The Bulls on Tuesday officially will announce they have declined to match Omer Asik’s three-year, $25.1 million offer sheet from the Rockets, sources said, paving the way for multiple signings that began Monday with Kirk Hinrich.
This isn’t too surprising. The structure of Asik’s offer — which included a “poison pill” third-year salary of just under $15 million — was both ridiculous (considering he struggled to average 3.1 PPG last season) and prohibitive (because it would have pushed the Bulls into the luxury tax and limited their ability to sign free agents down the road).
I know some fans have interpreted this move as a further sign that Bulls management and ownership are a bunch of miserly, tightfisted, penny-pinching cheapskates. And it has opened GM Gar Forman to some mockery for his statement that: “Our decisions this summer will be basketball decisions, not financial decisions.”
But you know what? This was both a financial and a basketball decision.
Sometimes they’re the same thing.
Did Omer Asik make the team better (if primarily on the defensive end)? Absolutely.
Is Omer Asik going to be worth $15 million three seasons from now? Absolutely not.
In the short term, losing Asik will hurt and make the Bulls a little worse. But management won’t have to work around that $15 million cap-killer when shopping for free agents prior to the 2014-15 season…and that will make the Bulls a little better. Maybe a lot better depending on how things turn out.
Now let’s look ahead.
According to Johnson, Hinrich will be signing a two-year deal worth about $8 million, and his signing will be officially announced today during a 2 p.m. press conference at the Berto Center.
Hinrich said (via a statement): “I’m very excited to be back in Chicago and to wear a Bulls uniform once again. I look forward to getting back out on the court as a Bull, and contributing to the team in any way I can.”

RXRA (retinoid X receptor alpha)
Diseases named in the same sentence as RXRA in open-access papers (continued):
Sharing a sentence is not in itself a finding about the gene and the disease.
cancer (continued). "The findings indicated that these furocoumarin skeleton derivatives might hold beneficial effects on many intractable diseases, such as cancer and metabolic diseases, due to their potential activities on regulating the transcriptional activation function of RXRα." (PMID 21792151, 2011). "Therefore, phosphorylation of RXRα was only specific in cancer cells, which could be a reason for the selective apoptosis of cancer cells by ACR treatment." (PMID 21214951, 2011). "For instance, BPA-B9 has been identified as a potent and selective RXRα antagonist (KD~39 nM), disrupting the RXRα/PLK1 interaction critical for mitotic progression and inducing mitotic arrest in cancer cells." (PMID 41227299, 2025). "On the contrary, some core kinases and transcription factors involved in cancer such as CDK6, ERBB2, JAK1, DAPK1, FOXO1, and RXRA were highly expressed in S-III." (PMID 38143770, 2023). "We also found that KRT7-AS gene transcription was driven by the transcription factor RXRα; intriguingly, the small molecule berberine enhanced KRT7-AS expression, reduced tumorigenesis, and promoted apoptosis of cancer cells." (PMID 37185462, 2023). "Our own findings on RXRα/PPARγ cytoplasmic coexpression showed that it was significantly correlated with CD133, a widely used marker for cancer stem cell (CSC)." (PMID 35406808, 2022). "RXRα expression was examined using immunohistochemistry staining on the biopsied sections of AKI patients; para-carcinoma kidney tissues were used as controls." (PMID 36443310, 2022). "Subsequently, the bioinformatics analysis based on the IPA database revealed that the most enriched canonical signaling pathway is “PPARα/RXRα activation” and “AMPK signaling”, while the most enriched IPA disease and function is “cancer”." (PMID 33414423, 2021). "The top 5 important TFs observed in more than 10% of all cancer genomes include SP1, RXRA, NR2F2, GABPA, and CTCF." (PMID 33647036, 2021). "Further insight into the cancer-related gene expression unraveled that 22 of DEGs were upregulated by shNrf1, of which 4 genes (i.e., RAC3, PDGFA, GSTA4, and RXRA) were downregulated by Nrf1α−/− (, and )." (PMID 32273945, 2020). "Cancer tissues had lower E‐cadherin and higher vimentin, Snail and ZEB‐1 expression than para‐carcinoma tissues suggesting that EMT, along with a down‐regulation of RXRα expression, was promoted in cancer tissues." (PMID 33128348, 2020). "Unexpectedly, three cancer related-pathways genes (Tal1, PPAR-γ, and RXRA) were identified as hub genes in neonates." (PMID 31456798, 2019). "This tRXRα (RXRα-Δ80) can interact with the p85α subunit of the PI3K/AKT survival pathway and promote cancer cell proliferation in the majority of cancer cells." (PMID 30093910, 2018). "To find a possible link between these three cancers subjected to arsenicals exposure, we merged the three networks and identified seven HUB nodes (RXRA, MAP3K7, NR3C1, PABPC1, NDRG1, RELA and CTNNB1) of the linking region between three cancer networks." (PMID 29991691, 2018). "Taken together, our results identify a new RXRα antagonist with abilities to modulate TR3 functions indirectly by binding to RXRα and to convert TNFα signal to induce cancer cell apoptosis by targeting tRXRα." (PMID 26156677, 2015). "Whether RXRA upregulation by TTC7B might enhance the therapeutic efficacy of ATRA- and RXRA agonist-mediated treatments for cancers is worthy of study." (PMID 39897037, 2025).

Bulls GM Gar Forman said (also by way of statement): “We are pleased to be able to bring Kirk back to Chicago. His ability to play both spots in the backcourt will help us immensely this season. Kirk’s tenacity and passion for the game complement our style of play, and we look forward to seeing him back in a Bulls uniform.”
Expect Kirk to be the team’s starting point guard until Derrick Rose returns from injury. After that, he’ll likely back up both Rose and shooting guard Richard Hamilton.
Furthermore, Chicago native Nazr Mohammed will be signing for the veteran’s minimum ($1.3 million) and free agent shooting guard Marco Belinelli is expected to sign for the bi-annual exception (a bit less than $2 million).
According to ESPNChicago:
By using the bi-annual exception, the Bulls hard cap themselves at $74 million for the season. As ESPN salary cap expert Larry Coon has stated, the hard cap may preclude the Bulls from making any major in-season acquisitions. They will have to add minimum salaried players to fill out the roster.
ESPNChicag’s Nick Friedell provides a succinct breakdown of what this means:
While the organization hasn’t come out and said they are in a holding pattern for the next couple seasons, it appears they are building towards making a push at the free agency class two summers from now. At that point, Luol Deng’s contract comes off the books and Carlos Boozer figures to be amnestied. Those two moves would give the Bulls $30 million of free cap space as the team tries to go after another major star to pair with Rose either via trade or free agency. Aside from Rose, the only other players on the Bulls roster then figure to be Joakim Noah, who signed a five-year, $60 million dollar extension which kicked in last season; Gibson, who is already in the process of discussing an extension with the Bulls which figures to earn him close to $8 million a year; and Butler and Teague, both of whom will still be under rookie contracts. The Bulls could also decide to bring foreign import Nikola Mirotic over to the NBA if both sides feel he is ready, or package some of those assets, along with a Charlotte Bobcats first-round pick from the Tyrus Thomas deal, to acquire another star.
This fits with what I’ve been saying for the past few weeks. The Bulls are about to embark on a couple “placeholder” seasons. They will be competitive and well-coached but won’t have the firepower necessary to compete with the league’s elite teams (Celtics, Heat, Lakers, Spurs, Thunder, etc.). They are taking steps backward in hopes of a brighter future down the road after Rose is back and fully recovered.
For fun, here’s a free agent list for 2014.